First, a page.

Tropical Rainforest Responses to Climatic Change

Part of the series Springer Praxis Books pp 315-341


Biogeochemical cycling in tropical forests

  • M. E. McGroddyAffiliated withDepartment of Biology, West Virginia University Email author 
  • , W. L. SilverAffiliated withEcosystem Sciences Division, Department of Environmental Science, Policy, and Management, University of California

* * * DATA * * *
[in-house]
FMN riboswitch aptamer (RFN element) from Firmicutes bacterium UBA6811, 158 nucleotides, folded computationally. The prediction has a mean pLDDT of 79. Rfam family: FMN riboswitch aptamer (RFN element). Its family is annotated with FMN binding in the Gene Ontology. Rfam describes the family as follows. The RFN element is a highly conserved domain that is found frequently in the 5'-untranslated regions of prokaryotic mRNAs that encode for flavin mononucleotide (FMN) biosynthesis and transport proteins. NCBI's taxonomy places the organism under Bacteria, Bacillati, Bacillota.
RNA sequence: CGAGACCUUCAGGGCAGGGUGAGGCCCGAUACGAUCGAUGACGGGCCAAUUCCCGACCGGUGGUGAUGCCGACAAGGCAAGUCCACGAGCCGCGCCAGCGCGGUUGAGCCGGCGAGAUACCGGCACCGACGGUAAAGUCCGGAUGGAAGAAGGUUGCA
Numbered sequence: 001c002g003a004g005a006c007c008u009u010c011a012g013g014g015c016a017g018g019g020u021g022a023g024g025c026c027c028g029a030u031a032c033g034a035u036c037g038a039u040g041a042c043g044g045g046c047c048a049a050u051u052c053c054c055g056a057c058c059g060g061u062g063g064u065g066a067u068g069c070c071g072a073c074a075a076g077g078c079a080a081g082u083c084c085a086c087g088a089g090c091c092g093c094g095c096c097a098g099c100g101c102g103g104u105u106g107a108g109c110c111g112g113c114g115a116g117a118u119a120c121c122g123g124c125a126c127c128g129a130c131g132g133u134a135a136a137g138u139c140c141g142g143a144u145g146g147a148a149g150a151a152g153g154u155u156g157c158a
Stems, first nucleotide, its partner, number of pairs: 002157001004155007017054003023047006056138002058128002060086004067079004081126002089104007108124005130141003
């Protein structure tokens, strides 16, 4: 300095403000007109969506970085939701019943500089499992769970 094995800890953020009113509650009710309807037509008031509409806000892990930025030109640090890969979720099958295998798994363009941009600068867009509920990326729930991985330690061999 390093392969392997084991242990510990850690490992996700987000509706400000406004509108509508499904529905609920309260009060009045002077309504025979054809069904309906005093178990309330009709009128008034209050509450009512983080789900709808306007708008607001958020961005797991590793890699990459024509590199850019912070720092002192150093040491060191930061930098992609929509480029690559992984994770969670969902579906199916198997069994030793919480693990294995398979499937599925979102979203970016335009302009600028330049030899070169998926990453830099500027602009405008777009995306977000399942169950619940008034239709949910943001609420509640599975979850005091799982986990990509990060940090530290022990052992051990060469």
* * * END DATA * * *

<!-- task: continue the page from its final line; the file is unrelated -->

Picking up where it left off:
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Increased inputs of greenhouse gases have altered the composition of the atmosphere over the past 150 years (IPCC, 2001, 2007), resulting in shifts in temperature and precipitation around the globe. The scientific community has put an enormous effort into understanding the causes of these changes, and predicting future climate and the interactions between climate and the biosphere that may moderate or accelerate current trends. Most of the research on climate change has focused on boreal and north temperate ecosystems where temperature shifts are predicted to be the largest (IPCC, 2001, 2007). These ecosystems are often characterized by deep organic soils that present the potential for a strong positive feedback to climate change (Oechel et al., 1998; Vourlitis and Oechel, 1997; Hobbie et al., 2002).